How Big Tech Protects Victims’ Privacy In The Fight Against Human Trafficking

A group of foreign women rounded up by police from karaoke bars in Thailand.
MADAREE TOHLALA/AFP // Getty Images
Written by Dom DiFurio

How does one measure a crime as pernicious and brutal as human trafficking without putting the victims behind the numbers at risk?

Stacker compiled resources from the United Nations’ International Organization for Migration, or IOM, to explain how new discoveries in statistical analysis are helping illuminate the dark world of human trafficking.

The U.N. first set out to solve this dilemma by partnering with big technology companies—including Microsoft, Amazon, British Telecommunications, and Salesforce—through its Tech Against Trafficking Accelerator program in 2019. It published its first anonymized data set in 2021 and updated it again with case data from 2022.

For decades, broadly shared human trafficking statistics have been limited to estimates based on tips reported to organizations like the National Center for Missing & Exploited Children, or criminal justice statistics, which experts say paint a conservative picture, highlighting only the cases in which authorities are able to intervene and prosecute perpetrators.

And the data that has been available suffers from another problem—sharing detailed information about the demographics of who engages in and is victimized by the crime risks putting victims in more danger.

In the 2022 update, the U.N.’s partnership with Microsoft and others launched a new way to shed light on the relationships between victims and their captors while preserving victim privacy and the integrity of the underlying data. They’ve done it by combining cutting-edge statistical methods such as synthetic data and differential privacy.

‘Safety in noise’

Synthetic data is data that is artificially generated via algorithms and comes in various forms. It can be based on real data, partially based on real data, or completely artificial. Finance companies like American Express, as well as those in autonomous vehicles and health care, have been working to harness the power of synthetic data for the last several years.

Differential privacy is a method for describing patterns within a group of people without giving away identifiable information about any one individual in the group. Microsoft has used differential privacy algorithms since at least 2017 to protect user privacy while collecting data from their devices.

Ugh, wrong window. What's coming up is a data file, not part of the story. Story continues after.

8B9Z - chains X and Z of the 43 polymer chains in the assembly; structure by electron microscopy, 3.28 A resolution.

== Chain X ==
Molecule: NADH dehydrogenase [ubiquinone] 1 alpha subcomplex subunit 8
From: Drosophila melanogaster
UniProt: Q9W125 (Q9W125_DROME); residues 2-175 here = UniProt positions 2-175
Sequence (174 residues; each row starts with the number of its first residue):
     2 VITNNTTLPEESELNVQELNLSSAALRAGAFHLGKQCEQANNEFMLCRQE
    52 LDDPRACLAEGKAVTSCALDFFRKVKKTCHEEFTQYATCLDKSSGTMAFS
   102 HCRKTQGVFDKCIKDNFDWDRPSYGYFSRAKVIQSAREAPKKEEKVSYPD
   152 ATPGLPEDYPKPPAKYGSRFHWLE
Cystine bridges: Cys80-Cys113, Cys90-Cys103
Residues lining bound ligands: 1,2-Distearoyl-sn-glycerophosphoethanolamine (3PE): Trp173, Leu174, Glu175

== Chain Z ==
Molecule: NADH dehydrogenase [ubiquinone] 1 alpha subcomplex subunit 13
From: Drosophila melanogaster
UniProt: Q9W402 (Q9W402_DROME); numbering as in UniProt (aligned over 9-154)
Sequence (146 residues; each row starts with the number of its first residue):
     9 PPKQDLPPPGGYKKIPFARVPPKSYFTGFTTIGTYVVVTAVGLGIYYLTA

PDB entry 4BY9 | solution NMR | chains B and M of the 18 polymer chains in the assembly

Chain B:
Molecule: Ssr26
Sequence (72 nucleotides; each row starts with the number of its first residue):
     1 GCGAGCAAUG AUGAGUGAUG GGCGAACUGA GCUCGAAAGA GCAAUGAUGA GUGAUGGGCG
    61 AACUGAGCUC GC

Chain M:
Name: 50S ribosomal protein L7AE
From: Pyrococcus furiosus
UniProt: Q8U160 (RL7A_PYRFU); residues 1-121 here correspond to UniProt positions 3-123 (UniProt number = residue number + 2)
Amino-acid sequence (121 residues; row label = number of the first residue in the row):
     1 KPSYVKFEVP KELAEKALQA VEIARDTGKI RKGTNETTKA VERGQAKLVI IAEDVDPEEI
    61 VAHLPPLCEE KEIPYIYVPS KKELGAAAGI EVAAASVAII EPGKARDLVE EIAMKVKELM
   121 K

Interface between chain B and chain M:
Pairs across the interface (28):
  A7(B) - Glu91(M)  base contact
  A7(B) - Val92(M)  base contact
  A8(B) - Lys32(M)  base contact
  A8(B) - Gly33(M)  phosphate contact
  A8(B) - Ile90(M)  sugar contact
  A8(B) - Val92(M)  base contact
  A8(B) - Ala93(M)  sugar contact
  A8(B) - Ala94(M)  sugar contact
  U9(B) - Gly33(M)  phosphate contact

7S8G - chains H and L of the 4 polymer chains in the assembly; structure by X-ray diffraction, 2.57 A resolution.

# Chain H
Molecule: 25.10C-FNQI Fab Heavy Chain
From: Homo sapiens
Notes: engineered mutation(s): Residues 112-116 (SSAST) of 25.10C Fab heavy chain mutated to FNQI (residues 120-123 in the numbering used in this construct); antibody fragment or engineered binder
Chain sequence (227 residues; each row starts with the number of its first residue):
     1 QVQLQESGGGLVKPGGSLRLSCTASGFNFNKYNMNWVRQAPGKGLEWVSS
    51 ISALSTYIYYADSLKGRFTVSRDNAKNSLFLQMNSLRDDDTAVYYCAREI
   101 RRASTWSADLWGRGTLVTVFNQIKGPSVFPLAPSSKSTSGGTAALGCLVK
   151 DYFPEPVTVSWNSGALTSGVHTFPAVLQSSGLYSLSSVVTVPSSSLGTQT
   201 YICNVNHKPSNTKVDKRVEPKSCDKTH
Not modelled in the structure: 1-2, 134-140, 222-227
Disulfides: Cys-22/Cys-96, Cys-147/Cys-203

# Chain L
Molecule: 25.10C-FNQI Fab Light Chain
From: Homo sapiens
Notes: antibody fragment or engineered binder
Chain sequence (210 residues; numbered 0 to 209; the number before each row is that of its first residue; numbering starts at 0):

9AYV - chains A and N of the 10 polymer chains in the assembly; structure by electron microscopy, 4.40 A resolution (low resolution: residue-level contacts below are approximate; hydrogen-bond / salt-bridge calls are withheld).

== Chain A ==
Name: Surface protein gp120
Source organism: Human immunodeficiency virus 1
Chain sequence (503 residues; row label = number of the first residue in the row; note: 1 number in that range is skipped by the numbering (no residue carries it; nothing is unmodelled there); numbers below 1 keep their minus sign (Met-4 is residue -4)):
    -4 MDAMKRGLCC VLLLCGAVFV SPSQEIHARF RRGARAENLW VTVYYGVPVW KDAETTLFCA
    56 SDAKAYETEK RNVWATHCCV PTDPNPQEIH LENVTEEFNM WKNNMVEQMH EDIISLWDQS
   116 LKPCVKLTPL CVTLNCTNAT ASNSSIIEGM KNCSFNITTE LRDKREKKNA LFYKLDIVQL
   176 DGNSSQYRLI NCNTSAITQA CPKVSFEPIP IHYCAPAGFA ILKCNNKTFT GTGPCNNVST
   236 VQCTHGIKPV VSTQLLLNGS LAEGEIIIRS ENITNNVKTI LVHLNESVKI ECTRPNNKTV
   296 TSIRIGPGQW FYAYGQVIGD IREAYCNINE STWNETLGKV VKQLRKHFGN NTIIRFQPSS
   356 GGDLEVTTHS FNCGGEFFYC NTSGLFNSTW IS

In the past, agencies releasing case data might redact certain aspects that could be used to identify an individual. This is also called de-identified data. However, each redaction or alteration removes information that could add to understanding trafficking networks.

Other methods of obscuring data to provide privacy include aggregated data and anonymized data, a method that has been found in studies to sometimes distort the underlying data.

The tech coalition’s now-public algorithm ingests sensitive case data from the U.N. and outputs figures that cannot be linked to the individuals represented in it. The authors of the data set refer to this as “safety in noise.” Importantly, however, the data that the updated algorithm outputs preserves the statistical relationships between cases so experts can trace patterns without sacrificing victim safety.

The data set released as a product of the accelerator includes records of 17,000 victims as well as more than 37,000 perpetrators of human trafficking who were active in criminal activity across 123 countries from 2005-2022, according to the IOM.

Specifically, the data set allows more people to analyze the relationships between victims of trafficking and their perpetrators.

Analyzing relationships

The synthetic data created based on the descriptions from trafficking victims assisted by the IOM reveals that forced labor was seven times more prevalent than sexual exploitation from 2021-2022, the most recent time span for which data is available.

Women were the most prevalent victims of the crime last year, and those victims’ traffickers were almost equally as likely to be male or female. The perpetrators in these cases were most often a stranger to the victim, but a significant portion of victims reported that they knew the perpetrator either as a friend or an acquaintance.

Human trafficking is a global problem and often happens when vulnerable populations like migrants are forced into enslavement or sex trafficking. The case data that describe each individual victim or perpetrator’s situation—like that held by immigration agencies globally—has the potential to help unlock insights for the authorities making an effort to catch and prosecute perpetrators and protect victims.

The accelerator’s efforts in conjunction with the U.N. dovetail with the Biden administration’s updated, four-pronged action plan for combatting human trafficking released in 2021. The plan emphasizes the importance of partnerships with the private sector to increase information-sharing that supports efforts to prevent the crime, protect victims, and prosecute those who facilitate the crime.

Story editing by Ashleigh Graf. Copy editing by Paris Close. Photo selection by Clarese Moller.